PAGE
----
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The History of Darjeeling Tea - Part 2

The History of Darjeeling Tea - Part 2

The Tea Campaign Australia was founded in 2015 by tea enthusiasts who wanted to bring the finest organic Darjeeling tea to Australians who love it as much as we do.

To continue indulging in our love of this product, here is the second part of our short history of Darjeeling Tea. If you haven’t read part one yet, take a look at it here!

Darjeeling is transformed

Though the British had colonised parts of India in the mid-1700s, they only entered the territory of Darjeeling in the 1820s. By putting themselves in between the political groups that wanted to claim the region for themselves, Britain eventually took possession of Darjeeling in 1835.

Soon afterwards, in 1841, a British civil surgeon who was transferred from Nepal to Darjeeling, Arthur Campbell started experimenting with tea nurseries in the Himalayan foothills. Soon afterwards the British government created their own tea nurseries to reap the same benefits of geography and workforce. 

As a result of the ideal climate and the desire to have a uniquely British tea supply, Darjeeling tea production quickly sky-rocketed.

Although the commerce of Darjeeling tea started in the 1850s, by the 1870s there were almost 40 tea plantations of a thousand acres, producing over 133,000 pounds of tea a year. 

In the next 10 years, this landmass shot up by 80% and production increased tenfold. Darjeeling tea had become the worldwide source of high-quality tea. 

Post-colonisation

Indian independence and the casting out of the British imperial power meant that the British lost control over the tea gardens they had created a century earlier.

In 1947, ownership passed hands from the British landlords to Indian entrepreneurs. For a time, things were relatively stable, benefiting the Indian economy rather than a foreign government. However, by the 1960s, communist regimes took over the area and ruled solidly until the end of the Cold War.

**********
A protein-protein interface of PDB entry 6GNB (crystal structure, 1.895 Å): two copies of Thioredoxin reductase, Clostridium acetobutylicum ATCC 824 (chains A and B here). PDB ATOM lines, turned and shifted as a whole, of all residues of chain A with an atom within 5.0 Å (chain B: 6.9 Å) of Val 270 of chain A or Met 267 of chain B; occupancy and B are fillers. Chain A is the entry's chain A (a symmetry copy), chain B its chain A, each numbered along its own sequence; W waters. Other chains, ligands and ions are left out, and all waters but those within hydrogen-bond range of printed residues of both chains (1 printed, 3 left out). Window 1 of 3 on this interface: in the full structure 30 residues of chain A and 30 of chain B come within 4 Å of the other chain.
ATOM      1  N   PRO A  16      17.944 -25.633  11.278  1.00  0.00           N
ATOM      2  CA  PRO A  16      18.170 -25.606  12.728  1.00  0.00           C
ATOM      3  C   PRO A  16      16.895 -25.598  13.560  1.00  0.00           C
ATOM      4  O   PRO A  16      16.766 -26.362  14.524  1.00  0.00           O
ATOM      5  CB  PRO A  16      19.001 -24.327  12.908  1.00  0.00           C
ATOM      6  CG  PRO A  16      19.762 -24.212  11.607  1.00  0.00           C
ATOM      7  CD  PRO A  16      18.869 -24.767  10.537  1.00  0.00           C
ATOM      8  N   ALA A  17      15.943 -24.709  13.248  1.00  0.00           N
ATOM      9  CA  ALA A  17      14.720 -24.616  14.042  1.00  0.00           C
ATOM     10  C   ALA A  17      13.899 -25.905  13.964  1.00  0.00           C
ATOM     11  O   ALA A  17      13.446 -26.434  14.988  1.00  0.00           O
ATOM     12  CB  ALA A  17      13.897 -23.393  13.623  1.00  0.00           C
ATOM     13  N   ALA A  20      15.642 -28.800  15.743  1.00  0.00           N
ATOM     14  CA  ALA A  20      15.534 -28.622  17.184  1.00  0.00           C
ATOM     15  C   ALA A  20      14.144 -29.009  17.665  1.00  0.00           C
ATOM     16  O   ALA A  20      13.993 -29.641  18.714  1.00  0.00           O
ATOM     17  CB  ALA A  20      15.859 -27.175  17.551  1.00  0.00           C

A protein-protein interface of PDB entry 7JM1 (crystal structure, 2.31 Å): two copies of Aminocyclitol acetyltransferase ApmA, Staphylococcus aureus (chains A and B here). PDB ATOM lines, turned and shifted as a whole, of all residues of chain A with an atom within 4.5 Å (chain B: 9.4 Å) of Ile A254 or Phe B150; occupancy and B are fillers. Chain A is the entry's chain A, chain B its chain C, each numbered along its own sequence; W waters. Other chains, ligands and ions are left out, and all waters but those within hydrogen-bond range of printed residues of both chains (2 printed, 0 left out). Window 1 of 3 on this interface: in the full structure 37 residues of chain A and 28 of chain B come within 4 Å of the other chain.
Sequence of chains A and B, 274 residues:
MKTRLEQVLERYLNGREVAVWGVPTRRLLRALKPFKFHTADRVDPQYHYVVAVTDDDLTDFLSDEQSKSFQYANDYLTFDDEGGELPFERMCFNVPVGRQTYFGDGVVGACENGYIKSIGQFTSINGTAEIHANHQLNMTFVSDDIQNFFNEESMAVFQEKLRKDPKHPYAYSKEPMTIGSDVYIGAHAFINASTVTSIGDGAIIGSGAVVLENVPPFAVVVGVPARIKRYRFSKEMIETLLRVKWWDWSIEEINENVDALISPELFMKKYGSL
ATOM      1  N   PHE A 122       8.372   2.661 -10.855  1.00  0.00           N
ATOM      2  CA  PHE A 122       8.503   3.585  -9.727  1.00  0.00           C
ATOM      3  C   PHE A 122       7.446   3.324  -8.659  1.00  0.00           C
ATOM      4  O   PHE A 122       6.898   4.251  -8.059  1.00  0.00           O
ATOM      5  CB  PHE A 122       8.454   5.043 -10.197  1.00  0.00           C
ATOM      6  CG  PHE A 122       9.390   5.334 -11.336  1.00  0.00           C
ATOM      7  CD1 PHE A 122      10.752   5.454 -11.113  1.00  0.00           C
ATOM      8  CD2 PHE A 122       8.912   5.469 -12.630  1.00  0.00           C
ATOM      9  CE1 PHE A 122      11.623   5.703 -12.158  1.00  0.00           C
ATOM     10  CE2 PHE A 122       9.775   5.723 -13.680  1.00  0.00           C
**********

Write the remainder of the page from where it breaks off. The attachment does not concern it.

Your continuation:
During this time, many political upheavals and changes occurred that weakened the industry, but finally, in the late 1980s, the situation settled. And then with the end of the Cold War, Communist-run Western Bengal lost one of the most important consumers of Darjeeling Tea, the USSR. 

Darjeeling Tea - Today

After years of political struggle and troubled times for Darjeeling tea, one would think that stability and comfort were finally here to stay, and it is true that the struggle was almost over. The last component to change was dealing with the counterfeit industry around Darjeeling tea.

Darjeeling sold its product in the same way that Champagne sells sparkling wine. It is not so much the product that deserves the name, more the place. However, for a long time, there was no protection of this brand, so entrepreneurs could sell blends of tea that were not grown in the region as Darjeeling tea, saying that it was the type of plant that made Darjeeling, rather than its origin.

Finally, in 2005, the WTO granted the Tea Board of India its protection of Darjeeling tea, stating that only tea grown in the lovely Darjeeling region could be called, labelled and sold as Darjeeling Tea.

Since then, Darjeeling Tea has enjoyed the fame that such a high-quality product deserves. With such an exquisite and delicate flavour, as well as a slew of health benefits, Darjeeling Tea is our favourite product.




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- Save approx. 20% when you buy 1000g instead of 4 x 250g

- Save approx. 10% when you buy 500g instead of 2 x 250g

Check out the following table to find out how long your pack of Organic Darjeeling Tea will approx. last:

 Daily Usage Daily Usage - Loose Leaf Tea Package Size Usage Duration
1 cup/day (250ml Tea) 2g Loose Leaf Tea 500g  8 Months
2 cups/day (500ml Tea) 4Loose Leaf Tea

500g

1000g

4 Months

8 Months

3 cups/day (750ml Tea) 6Loose Leaf Tea

500g

1000g

3 Months

7 Months

1 large pot/day (1-litre Tea) 8Loose Leaf Tea

500g

1000g

2 Months

4 Months

Enjoy a great cup of ORGANIC DARJEELING TEA every day!